Macaroni and Cheese

mac Macaroni and cheese in a box isn’t hard to make, but Kraft felt the need to get in on the cup-o-food action. I say we should take our cue from Stephanie Stiavetti and Garrett McCord, authors of Melt: The Art of Macaroni and Cheese. We can make it at home. It will be better. Recipes to try:

 DIY Pizza Crust

Homemade pizza dough. It is NOT hard. And it's SO much better than the canned stuff.

Pizza is surely one of the most beloved foods in the whole entire world, no? We can get it fresh from restaurants and cafes, as takeout fare, from the frozen food section, and now, from the Pillsbury Doughboy. But there’s no need to settle when it comes to pizza dough. Making your own is simple. Really.

Recipes to try:

Breading and Breadcrumbs

Breading for meat and veggies couldn't be easier to make at home - AND they utilize food that might otherwise be wasted!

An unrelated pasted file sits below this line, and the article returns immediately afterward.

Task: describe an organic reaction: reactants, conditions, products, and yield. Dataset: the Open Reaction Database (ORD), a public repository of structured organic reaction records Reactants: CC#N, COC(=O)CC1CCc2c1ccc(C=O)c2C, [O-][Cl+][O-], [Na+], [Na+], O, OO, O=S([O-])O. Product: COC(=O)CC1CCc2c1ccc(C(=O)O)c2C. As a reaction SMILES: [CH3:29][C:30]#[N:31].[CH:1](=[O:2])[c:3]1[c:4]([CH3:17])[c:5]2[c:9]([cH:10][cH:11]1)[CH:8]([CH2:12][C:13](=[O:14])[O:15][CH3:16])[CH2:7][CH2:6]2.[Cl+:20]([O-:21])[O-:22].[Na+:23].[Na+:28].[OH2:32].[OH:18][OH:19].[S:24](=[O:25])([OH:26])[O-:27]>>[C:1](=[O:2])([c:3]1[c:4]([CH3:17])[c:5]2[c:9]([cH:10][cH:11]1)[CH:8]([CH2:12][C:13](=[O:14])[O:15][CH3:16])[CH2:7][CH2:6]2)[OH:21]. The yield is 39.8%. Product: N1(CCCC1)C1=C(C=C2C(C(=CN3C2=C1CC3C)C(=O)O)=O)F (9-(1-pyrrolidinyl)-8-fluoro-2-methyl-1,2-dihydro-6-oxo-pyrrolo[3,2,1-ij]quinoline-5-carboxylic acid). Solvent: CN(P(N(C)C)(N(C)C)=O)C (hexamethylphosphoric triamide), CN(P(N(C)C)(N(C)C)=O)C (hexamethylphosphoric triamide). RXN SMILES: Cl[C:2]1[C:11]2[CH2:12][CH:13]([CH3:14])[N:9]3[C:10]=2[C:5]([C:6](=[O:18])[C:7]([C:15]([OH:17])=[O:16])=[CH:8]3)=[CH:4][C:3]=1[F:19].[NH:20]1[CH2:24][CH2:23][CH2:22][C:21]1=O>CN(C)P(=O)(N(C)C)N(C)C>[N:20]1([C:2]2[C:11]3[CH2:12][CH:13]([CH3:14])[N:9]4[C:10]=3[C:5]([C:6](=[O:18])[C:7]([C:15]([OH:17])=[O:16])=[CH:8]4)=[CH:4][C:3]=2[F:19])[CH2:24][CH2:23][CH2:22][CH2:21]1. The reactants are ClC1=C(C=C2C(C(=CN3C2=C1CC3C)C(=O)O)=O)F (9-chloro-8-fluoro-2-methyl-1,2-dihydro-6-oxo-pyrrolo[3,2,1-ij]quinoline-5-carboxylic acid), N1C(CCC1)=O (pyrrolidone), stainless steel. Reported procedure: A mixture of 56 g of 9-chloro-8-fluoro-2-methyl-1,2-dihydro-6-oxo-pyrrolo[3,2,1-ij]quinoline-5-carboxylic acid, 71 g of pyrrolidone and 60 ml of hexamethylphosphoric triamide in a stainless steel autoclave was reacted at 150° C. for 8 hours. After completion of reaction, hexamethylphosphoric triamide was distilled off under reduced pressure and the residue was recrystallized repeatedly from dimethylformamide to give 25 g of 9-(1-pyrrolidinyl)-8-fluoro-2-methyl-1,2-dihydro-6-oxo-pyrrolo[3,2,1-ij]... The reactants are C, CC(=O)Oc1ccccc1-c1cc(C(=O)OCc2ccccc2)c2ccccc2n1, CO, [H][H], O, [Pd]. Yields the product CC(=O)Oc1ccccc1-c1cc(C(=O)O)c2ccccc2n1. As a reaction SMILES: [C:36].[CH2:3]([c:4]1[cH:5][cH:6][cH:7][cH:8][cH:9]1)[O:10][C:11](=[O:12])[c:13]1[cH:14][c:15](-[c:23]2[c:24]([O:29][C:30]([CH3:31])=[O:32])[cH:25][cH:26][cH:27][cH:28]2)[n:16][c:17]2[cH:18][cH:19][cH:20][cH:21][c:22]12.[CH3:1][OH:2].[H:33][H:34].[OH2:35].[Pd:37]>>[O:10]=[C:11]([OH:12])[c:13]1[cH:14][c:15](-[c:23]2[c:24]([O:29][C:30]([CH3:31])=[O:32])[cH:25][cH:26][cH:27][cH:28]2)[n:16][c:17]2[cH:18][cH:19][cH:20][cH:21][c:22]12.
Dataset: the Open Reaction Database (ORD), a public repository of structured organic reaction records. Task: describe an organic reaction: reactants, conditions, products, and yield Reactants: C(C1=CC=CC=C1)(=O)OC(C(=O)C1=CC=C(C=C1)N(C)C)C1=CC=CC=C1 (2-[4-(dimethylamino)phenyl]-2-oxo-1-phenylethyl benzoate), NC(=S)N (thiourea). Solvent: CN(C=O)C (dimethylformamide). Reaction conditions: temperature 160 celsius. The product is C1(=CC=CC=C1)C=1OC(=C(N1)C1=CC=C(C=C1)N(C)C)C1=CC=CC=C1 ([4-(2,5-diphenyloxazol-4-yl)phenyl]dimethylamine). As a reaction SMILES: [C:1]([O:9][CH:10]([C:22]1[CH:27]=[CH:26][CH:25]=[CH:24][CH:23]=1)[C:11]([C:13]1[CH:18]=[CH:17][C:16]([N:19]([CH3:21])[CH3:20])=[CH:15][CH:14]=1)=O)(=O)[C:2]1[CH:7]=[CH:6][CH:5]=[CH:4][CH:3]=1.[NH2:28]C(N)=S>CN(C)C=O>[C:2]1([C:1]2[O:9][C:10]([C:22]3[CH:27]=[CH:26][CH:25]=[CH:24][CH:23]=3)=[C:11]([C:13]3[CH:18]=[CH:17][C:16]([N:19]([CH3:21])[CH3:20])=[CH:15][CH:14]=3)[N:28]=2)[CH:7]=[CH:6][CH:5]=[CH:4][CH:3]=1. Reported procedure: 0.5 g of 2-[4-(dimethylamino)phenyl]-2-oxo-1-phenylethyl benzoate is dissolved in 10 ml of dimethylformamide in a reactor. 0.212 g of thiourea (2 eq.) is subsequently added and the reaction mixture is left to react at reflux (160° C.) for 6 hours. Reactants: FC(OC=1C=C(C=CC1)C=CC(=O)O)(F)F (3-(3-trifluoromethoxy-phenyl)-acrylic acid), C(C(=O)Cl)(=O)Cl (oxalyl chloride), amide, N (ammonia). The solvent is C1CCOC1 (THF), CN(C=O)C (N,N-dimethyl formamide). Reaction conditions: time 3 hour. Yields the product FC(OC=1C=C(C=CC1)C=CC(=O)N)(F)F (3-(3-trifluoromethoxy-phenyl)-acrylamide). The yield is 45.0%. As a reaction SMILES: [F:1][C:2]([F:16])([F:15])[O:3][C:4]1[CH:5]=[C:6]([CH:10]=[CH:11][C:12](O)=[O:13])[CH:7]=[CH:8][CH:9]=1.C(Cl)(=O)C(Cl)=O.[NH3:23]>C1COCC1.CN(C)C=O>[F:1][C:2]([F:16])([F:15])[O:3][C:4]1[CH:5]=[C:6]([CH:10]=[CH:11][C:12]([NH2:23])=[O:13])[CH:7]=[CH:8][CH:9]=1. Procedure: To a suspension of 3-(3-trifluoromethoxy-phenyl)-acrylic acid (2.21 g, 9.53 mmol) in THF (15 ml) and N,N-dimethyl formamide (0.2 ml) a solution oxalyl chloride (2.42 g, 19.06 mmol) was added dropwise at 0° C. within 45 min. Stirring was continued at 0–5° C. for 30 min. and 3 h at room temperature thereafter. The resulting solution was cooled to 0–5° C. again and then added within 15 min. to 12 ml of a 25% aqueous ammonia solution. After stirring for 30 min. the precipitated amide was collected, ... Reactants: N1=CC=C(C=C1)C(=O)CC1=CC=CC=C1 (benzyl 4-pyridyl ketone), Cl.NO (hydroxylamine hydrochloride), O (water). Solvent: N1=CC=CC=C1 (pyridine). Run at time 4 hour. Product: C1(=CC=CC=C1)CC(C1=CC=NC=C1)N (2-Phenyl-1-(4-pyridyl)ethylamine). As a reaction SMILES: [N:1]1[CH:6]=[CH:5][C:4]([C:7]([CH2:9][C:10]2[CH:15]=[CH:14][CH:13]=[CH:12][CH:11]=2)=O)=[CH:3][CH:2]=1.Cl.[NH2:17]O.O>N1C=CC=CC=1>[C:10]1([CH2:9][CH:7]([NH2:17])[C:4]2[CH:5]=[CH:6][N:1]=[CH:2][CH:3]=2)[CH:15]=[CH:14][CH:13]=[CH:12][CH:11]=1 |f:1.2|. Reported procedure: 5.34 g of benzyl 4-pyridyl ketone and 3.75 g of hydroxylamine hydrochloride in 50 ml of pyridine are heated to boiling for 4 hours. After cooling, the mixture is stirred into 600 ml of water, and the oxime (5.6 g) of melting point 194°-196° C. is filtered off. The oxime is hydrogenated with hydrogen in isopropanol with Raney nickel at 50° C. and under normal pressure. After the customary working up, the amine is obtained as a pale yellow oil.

You know, you can buy a can of bread crumbs at the store and dredge your chicken, pork, fish, or veggies in it. But Kraft decided it would be an even better idea to provide consumers with a plastic bag, pre-filled with a breading mix. Let me assure you: You don’t need no stinkin’ mix. Make your own breadcrumbs or breading mix. Easy, peasy.

Recipes to try:

Flavored Water

Hm. A plastic bottle full of fake ingredients, or fruit and water? I know what I'd choose!

Bottled water is the second largest commercial beverage category by volume in the United States. But you know. It’s kinda boring. So we should totally add ingredients like Potassium Citrate, Acesulfame Potassium, Polysorbate 60, Red 40, Potassium Benzoate and Potassium Sorbate to make it taste better, dontcha think?? (What is wrong with us??)

Recipes to try:

 

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50+ recipes from some of the web’s top real food bloggers.

100 pages featuring gorgeous photos and simple instructions.

Replace your favorite supermarket “cheats” with simple homemade alternatives.

Discover just how easy it is to make your own.

Save money and eliminate wasteful packaging.

 


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64 thoughts on “Recipes to Replace Ridiculous Supermarket Products

  • Tara

    What a great and helpful post! Thank you for including many of my recipes. 🙂

  • Michael